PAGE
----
The Marlins had a miserable .198/.268/.272 batting line from their first basemen coming into play today, but the club should get a boost at the position in the coming days.
According to Joe Capozzi of the Palm Beach Post, Logan Morrison is expected to be activated from the disabled list for Monday’s series opener against the Brewers.
Morrison, who had surgery last September to repair a torn patellar tendon in his right knee, is hitting .182 (10-for-55) with two homers in 15 rehab games between High-A Jupiter and Double-A Jacksonville. However, the important part is that he hasn’t suffered any setbacks with the knee. And hey, it’s not like he could be worse than what the Marlins have been putting out there.
After posting an .811 OPS between 2010-2011, Morrison dropped down to a .707 OPS in 93 games last year. His knee has been an issue for a long time now, so perhaps some improved health will set him up for that long-awaited breakout. Remember, he’s still just 25 years old.
Giancarlo Stanton likely isn’t far behind Morrison, though the Marlins may push him back for a couple of days due to rained out rehab games. The young slugger has been sidelined since April 29 with a strained right hamstring.
Johnny Cueto signed a six-year $130 million deal with the Giants prior to the 2016 season. In his first season he went 18-5 with a 2.79 ERA and 198 strikeouts in 219.2 innings, helping lead the Giants to the playoffs. This season has been rocky for Cueto — he’s got a a 4.42 ERA in 15 starts and has battled blisters — but they’ve been far rockier for the Giants overall, as they sit in last place in the NL West and have the second worst record in baseball.
Many suspect that the Giants will either rebuild or, at the very least, restructure some in response to this nightmare year. If so, they’re likely going to be doing it with Cueto, who Jon Heyman reports is going to opt-out of his deal:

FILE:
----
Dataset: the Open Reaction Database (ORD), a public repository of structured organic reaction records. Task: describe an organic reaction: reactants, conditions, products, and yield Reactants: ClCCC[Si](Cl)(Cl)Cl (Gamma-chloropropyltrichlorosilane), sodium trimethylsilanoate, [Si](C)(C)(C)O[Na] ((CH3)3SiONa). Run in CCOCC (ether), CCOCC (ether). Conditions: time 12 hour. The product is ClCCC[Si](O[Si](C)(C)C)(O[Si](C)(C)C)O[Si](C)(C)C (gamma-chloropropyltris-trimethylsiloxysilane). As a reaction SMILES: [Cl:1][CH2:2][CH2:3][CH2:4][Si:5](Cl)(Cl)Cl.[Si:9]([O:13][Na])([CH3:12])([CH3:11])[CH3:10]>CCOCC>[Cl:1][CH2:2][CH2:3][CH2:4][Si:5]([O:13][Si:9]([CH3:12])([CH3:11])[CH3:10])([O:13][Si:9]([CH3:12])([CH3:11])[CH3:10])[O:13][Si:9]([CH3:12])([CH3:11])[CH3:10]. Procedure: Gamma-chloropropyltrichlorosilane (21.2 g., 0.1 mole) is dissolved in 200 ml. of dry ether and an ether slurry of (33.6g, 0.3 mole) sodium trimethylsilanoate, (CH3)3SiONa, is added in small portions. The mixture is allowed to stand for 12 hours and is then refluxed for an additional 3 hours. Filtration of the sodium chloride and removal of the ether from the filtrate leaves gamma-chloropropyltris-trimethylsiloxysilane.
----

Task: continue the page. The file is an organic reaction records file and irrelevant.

San Francisco Giants starting pitcher Johnny Cueto is planning to opt out of his contract at the end of the year, but he would listen to any extension offer . . . Cueto has $84 million to go over four years. It would probably take an injury or major slump for Cueto not to opt out. But it makes sense that he will.
Heyman says the Giants are not inclined to give him an extension, so expect to see Cueto on the free agent market three days after the World Series ends, which is the deadline for him to exercise his opt-out rights.
Things are going great for the Dodgers lately. They’ve won seven consecutive games and 13 of their last 14. They lead the National League in wins and are in first place in, arguably, the best division in baseball.
But there are a lot of moving parts on a baseball team, and even when some things are going great, other things can go not-so-great. Like this:
Urias has been diagnosed with shoulder inflammation and shut down indefinitely. An MRI last week showed no structural damage, but his shoulder is still bothering him. He has not pitched in the bigs since late May, when he allowed seven runs in less than three innings against the Miami Marlins. He was sent down after that and went 3-0 with a 3.12 ERA, six walks and 17 strikeouts in 17.1 innings pitched in three starts with Oklahoma City before being shelved.